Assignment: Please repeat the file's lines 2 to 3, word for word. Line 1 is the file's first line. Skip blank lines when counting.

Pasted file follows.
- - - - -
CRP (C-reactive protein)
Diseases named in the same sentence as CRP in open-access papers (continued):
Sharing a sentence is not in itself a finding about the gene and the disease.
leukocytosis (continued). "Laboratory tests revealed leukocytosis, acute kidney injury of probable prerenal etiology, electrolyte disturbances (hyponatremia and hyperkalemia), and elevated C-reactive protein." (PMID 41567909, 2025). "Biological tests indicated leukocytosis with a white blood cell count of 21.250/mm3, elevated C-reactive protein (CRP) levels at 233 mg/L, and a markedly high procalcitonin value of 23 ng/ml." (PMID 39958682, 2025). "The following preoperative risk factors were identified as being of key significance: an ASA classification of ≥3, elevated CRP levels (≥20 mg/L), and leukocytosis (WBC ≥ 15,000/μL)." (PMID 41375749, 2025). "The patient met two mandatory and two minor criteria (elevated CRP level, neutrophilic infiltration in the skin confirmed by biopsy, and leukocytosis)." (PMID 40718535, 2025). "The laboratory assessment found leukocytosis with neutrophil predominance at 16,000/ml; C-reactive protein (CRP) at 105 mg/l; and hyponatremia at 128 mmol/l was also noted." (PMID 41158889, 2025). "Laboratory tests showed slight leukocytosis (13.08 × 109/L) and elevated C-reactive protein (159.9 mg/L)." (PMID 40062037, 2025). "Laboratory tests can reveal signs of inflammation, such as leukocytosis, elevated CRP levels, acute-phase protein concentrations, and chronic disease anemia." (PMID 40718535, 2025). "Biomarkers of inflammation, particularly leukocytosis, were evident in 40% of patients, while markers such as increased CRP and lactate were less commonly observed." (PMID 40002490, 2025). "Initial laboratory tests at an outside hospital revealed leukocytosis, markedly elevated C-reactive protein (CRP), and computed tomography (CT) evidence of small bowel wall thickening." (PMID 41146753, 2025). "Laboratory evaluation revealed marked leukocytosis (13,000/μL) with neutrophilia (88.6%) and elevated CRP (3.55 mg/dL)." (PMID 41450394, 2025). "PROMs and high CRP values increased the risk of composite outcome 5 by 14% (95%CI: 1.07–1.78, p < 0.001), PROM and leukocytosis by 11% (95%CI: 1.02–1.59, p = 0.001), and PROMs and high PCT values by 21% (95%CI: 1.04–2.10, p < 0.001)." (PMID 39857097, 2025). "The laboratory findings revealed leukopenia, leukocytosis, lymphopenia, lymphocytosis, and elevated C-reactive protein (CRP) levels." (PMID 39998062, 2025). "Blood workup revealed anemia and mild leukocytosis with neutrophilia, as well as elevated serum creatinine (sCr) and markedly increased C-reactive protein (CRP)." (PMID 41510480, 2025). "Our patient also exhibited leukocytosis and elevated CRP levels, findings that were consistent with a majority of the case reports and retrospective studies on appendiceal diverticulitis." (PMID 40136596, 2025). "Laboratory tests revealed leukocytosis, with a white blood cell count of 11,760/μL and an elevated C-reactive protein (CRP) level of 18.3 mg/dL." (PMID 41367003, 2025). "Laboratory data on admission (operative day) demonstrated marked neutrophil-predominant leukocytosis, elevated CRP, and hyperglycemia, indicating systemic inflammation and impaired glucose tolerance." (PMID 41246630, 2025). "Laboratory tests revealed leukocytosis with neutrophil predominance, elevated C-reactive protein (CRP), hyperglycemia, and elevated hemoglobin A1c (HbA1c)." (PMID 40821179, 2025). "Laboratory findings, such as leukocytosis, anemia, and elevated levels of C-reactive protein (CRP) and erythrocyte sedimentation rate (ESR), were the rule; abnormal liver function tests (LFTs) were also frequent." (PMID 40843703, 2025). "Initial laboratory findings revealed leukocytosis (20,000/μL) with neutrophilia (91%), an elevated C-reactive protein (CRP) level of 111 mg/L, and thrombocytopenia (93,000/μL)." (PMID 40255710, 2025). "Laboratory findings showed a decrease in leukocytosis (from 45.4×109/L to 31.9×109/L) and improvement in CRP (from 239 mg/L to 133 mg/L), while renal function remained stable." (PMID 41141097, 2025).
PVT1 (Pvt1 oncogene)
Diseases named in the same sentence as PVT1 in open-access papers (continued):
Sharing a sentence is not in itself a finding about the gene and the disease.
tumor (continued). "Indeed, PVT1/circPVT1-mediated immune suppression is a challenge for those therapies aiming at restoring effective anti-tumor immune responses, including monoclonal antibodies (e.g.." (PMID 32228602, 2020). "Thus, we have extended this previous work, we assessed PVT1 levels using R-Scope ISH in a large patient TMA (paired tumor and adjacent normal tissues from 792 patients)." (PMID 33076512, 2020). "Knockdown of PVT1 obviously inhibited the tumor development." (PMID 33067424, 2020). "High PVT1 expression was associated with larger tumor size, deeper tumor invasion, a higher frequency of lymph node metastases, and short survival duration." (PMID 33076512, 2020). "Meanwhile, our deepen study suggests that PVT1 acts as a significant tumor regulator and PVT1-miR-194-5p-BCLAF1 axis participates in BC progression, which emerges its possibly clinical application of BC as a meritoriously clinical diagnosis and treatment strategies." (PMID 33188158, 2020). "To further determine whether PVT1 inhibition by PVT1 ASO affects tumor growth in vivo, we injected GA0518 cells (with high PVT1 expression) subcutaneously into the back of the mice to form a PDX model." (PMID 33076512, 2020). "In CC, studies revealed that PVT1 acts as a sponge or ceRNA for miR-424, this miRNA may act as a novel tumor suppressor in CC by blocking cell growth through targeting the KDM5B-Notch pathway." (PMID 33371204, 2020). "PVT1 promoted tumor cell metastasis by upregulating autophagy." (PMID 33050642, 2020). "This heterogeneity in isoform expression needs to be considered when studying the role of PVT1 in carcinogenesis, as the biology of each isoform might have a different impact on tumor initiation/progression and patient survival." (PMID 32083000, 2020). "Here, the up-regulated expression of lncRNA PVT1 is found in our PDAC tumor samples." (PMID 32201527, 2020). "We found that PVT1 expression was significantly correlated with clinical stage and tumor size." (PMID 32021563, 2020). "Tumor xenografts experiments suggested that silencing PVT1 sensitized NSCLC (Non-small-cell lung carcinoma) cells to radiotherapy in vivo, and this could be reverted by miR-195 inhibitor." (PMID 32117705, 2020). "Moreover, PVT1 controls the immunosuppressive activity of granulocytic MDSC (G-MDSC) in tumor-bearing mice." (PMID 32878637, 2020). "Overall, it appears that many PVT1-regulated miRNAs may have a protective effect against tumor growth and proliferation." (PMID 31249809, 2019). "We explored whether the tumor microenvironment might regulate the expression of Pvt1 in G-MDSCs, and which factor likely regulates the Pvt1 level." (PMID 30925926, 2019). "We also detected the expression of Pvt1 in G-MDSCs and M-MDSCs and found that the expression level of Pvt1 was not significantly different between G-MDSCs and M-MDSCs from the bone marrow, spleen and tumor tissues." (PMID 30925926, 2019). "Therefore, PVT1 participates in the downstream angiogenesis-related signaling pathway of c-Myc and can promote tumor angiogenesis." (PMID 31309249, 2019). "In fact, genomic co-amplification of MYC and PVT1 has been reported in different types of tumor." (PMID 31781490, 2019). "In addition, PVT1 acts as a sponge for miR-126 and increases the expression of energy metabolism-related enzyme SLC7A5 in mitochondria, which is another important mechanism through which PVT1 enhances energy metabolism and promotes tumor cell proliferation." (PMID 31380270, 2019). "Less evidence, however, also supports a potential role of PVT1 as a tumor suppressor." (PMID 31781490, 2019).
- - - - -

Diseases named in the same sentence as CRP in open-access papers (continued):
Sharing a sentence is not in itself a finding about the gene and the disease.